- The Washington Times - Sunday, June 7, 2020

In death, George Perry Floyd Jr. has become a civil rights martyr and a catalyst for social justice. In life, he was a mass of contradictions.

At his best, “Perry” was a beloved family man and standout athlete who rededicated his life to Christ after running afoul of the law, a community leader in Houston’s rough 3rd Ward and doting dad to his precious 6-year-old daughter, Gianna.

At his worst, Mr. Floyd was a drug addict and ex-con who did hard time for a 2007 robbery in which he terrorized a Hispanic woman who was at home with a baby, and absentee parent to his older children, one of whom didn’t recognize him when his photo appeared two weeks ago on television.

Patrick “P.T.” Ngwolo, an elder at the inner-city Christian mission Resurrection Houston, may have put it best when he said Mr. Floyd, who stood somewhere between 6 feet, 4 inches and 6 feet, 7 inches was “larger than life.”

“Mr. Floyd was a person who was what we call in the neighborhood an OG, somebody who had been through the wars, who had made the mistakes and who was able to go back to a generation and say, ‘Hey, guys, this is the way you ought to move, this is how you ought to do it,’” Mr. Ngwolo told Fox News.

He said Floyd used his status as an “OG,” or “original gangster,” to help the church make inroads in the Cuney Homes public housing complex, also known as “the Bricks,” by reaching out to neighbors, participating in basketball tournaments and setting up chairs and tables for services every fifth Sunday.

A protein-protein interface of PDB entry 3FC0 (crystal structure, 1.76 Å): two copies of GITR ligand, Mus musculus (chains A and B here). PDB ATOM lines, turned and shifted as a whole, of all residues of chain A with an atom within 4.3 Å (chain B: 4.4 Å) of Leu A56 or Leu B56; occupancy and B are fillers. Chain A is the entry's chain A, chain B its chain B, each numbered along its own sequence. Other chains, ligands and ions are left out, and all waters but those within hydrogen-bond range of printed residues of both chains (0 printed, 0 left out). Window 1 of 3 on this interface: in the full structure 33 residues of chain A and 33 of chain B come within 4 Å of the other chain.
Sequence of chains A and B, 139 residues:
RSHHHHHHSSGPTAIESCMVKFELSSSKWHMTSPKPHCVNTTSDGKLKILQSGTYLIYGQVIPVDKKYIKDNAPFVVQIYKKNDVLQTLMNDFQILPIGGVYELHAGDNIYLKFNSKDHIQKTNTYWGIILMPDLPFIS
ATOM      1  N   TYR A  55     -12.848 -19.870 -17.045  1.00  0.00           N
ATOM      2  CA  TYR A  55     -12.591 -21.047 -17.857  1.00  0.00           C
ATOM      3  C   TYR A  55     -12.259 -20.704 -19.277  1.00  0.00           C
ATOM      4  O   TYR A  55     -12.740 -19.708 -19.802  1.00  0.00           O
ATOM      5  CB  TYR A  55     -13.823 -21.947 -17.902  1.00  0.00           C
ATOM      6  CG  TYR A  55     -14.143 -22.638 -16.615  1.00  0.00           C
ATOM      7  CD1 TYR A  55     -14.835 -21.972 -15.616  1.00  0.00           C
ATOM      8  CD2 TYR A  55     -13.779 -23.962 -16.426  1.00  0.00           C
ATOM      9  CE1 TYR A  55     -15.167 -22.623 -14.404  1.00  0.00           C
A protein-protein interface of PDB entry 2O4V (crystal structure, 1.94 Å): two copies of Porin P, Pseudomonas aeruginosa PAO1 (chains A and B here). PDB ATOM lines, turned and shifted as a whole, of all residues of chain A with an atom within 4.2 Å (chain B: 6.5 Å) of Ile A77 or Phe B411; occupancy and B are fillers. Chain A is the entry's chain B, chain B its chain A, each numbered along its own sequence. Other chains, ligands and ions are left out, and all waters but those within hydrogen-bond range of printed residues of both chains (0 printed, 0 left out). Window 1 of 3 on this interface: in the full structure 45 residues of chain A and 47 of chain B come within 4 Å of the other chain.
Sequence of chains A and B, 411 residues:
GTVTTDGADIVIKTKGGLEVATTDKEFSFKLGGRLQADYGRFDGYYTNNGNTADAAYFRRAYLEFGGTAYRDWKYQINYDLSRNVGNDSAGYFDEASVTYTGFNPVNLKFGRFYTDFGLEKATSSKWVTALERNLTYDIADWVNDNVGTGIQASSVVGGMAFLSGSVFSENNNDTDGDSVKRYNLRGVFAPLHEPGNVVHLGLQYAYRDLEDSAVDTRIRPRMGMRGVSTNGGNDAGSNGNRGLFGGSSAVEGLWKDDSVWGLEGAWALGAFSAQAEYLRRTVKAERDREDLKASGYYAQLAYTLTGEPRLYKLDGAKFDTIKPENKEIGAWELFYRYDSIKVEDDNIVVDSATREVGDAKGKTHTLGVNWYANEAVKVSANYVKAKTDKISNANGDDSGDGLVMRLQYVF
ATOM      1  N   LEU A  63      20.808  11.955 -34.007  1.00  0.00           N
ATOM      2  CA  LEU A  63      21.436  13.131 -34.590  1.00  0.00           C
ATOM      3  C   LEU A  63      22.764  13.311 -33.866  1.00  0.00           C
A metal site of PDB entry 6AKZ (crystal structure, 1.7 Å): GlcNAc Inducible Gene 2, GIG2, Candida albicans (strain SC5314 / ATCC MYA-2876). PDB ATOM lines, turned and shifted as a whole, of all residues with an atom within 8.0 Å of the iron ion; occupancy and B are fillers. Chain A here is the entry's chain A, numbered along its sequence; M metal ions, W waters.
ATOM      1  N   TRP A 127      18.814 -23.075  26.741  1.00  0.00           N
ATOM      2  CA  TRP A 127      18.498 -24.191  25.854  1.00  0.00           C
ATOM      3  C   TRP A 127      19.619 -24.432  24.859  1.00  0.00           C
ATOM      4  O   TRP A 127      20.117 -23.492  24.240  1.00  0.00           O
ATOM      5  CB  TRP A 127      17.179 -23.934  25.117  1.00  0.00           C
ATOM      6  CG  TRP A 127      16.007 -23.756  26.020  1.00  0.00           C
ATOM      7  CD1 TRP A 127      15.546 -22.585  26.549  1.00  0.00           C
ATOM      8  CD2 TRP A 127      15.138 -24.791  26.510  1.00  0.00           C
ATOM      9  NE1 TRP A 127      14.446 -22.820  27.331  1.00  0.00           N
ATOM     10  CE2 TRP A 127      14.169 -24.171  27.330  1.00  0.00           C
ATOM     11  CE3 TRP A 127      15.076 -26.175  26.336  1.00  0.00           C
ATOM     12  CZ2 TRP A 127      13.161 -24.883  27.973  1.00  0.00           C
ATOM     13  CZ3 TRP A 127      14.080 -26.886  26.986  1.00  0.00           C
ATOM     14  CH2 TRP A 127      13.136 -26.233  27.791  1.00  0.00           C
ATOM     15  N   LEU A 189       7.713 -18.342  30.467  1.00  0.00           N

If not for George Floyd, he said, “my ministry would not exist.”

Mr. Floyd quickly became the face of the social justice struggle when he died May 25 after a Minneapolis police officer knelt for nearly nine minutes on his neck while arresting the 46-year-old for allegedly passing a phony $20 bill.

The Hennepin County medical examiner has ruled his death a homicide, and former Officer Derek Chauvin and three others have been charged.

At a memorial service in Minneapolis, his brother Philonise Floyd said that “everybody loved George.” His cousin Shareeduh Tate called him “this great big giant” who “always made people feel like they were special.”

“When I was trying to make headway in the neighborhood, I needed some allies, somebody who would introduce me to people, would allow the ministry to happen in the neighborhood with relative safety, and who was loved, admired and respected in the community,” said Mr. Ngwolo. “The Bible would call that a person of peace, and I would describe George Floyd as a person of peace.”

Those who knew him 20 years earlier might disagree. In 1997, he was arrested on a charge of possession of less than 1 ounce of cocaine. It was the first of eight arrests on drug and theft charges that culminated in the 2007 robbery of a woman’s home in Harris County, according to records posted by the [U.K.] Daily Mail.